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Urban Sprawl is a bright, infectious exercise in jazz-funk from a quintet of promising Berklee-ites. The Mike MacAllister Group takes fusion in bold new directions with a hot, funk-simmered sound and the surprisingly fun inclusion of marimba.
All the compositions were written by MacAllister, who shows as much potential as a writer as he does on guitar. "A Little Shorter" and "Stevie Wonderland" do bear a charming resemblance to the music of their honorees much credit goes to saxman Gerad O'Shea, who roams freely between the territories of Wayne Shorter and David Sanborn while the other tunes are hardly derivative. Inspired by prior art, yes, but never to the point of milking a dead horse. Tracks like "The Protest" are danceable with a heavy groove that gives MacAllister a chance to really spread his wings. Elsewhere Martha Cipolla's marimba provides a warm, woody vibe that somehow fits perfectly into tracks like the unusually attractive "Africa Minor". Bassist Jamie Bishop and drummer Jordan Perlson are the ideal sort of rhythm team for a group like this, deep in the pocket yet flexible enough to bend with MacAllister's flow. Bishop in particular is an iron-clad asset, burbling infectiously on "The Skool" and continuing his excellent vibes throughout the disc.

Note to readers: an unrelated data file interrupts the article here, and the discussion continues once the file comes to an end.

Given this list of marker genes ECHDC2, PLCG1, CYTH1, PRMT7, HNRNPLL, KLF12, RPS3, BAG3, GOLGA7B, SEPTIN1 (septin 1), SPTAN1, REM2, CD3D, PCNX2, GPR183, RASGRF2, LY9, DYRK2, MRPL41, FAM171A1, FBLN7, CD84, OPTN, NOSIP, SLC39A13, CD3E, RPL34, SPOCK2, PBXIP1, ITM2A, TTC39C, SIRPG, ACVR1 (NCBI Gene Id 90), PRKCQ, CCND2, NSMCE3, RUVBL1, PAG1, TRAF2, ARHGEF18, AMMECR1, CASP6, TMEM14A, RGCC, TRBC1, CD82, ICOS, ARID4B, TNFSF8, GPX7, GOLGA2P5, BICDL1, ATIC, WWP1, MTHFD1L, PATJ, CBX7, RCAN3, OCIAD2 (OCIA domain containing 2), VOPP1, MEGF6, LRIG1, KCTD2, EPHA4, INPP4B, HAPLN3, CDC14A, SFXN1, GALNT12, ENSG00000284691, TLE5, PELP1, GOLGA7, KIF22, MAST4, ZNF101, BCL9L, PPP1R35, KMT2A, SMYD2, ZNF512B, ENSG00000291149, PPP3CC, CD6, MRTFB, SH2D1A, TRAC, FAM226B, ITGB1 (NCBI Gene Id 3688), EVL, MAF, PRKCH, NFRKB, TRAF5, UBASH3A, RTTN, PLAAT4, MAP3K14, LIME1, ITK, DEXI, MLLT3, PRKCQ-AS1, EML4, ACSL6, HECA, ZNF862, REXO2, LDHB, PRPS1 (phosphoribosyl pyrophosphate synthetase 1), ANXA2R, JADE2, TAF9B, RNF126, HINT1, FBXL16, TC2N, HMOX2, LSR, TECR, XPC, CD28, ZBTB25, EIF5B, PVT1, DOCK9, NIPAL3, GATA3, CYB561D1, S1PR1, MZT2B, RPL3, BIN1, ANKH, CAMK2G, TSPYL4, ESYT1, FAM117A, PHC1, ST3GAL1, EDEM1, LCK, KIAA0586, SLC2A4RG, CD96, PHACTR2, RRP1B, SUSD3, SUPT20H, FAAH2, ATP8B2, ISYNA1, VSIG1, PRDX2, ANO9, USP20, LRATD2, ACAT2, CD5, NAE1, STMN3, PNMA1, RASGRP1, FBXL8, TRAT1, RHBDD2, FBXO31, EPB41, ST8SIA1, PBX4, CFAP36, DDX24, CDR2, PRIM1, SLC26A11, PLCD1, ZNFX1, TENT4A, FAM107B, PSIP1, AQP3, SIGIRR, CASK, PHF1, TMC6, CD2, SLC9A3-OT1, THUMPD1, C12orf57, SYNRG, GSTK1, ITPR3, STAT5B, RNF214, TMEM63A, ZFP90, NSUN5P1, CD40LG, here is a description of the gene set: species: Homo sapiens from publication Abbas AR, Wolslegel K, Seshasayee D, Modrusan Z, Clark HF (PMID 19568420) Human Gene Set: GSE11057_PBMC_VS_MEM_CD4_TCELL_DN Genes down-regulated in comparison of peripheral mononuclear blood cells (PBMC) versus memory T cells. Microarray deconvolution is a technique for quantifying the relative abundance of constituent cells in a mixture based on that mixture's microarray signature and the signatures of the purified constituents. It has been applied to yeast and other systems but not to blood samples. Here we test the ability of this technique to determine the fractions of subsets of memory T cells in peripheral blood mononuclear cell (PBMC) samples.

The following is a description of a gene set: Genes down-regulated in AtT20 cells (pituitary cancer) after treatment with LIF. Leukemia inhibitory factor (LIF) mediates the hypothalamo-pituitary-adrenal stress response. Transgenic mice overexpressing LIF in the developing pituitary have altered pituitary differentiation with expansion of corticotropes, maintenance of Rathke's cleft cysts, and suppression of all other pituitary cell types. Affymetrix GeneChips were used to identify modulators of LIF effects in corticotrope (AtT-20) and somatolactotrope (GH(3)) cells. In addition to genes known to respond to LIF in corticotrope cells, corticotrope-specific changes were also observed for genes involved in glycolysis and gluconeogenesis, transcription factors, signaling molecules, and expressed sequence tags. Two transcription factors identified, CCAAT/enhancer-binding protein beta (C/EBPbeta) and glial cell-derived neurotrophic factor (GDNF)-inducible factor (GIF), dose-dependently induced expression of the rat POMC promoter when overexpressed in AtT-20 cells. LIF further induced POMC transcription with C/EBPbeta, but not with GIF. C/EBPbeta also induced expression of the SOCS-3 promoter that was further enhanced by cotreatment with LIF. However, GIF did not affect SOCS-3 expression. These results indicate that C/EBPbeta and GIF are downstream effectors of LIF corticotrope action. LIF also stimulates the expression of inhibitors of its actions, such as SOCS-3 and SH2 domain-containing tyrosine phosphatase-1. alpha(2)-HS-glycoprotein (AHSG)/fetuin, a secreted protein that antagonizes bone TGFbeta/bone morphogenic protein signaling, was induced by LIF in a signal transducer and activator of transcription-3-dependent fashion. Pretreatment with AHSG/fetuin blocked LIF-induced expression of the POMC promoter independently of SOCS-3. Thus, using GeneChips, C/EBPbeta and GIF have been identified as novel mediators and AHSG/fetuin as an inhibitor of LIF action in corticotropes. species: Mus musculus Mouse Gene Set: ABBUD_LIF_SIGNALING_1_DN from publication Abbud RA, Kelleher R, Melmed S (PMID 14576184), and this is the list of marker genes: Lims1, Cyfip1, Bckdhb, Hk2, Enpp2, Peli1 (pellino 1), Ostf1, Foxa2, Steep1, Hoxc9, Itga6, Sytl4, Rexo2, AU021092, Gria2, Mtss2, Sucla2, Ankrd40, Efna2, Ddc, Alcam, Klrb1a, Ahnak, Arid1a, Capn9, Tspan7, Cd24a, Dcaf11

While it's always dangerous to suggest that a particular artist or group holds the key to future success, MacAllister and company have undeniably bright futures ahead of them if they continue down their present path. These days it's comparatively rare to find a young fusion-oriented ensemble operating at such a level of artistic excellence. Urban Sprawl is highly recommended and likely to reveal shining new treasures within itself upon repeat listenings. Simply outstanding.
I was first exposed to jazz when I was studying at the University of Puerto Rico. Nearby, I found a little record shop where the music coming from the store (Taller de Jazz Don Pedro) made me stop. I walked down the short stairs and towards the music and learned that the music playing was Clifford Brown and Max Roach
I was first exposed to jazz when I was studying at the University of Puerto Rico. Nearby, I found a little record shop where the music coming from the store (Taller de Jazz Don Pedro) made me stop. I walked down the short stairs and towards the music and learned that the music playing was Clifford Brown and Max Roach. I fell in love with it. I wondered around until the owner (Pedro Soto) asked if I needed help. He then introduced me to John Coltrane, Miles Davis, Gerry Mulligan and the rest is history. I walked out of the store with my first jazz recording: Clifford Brown and Max Roach at Basin Street.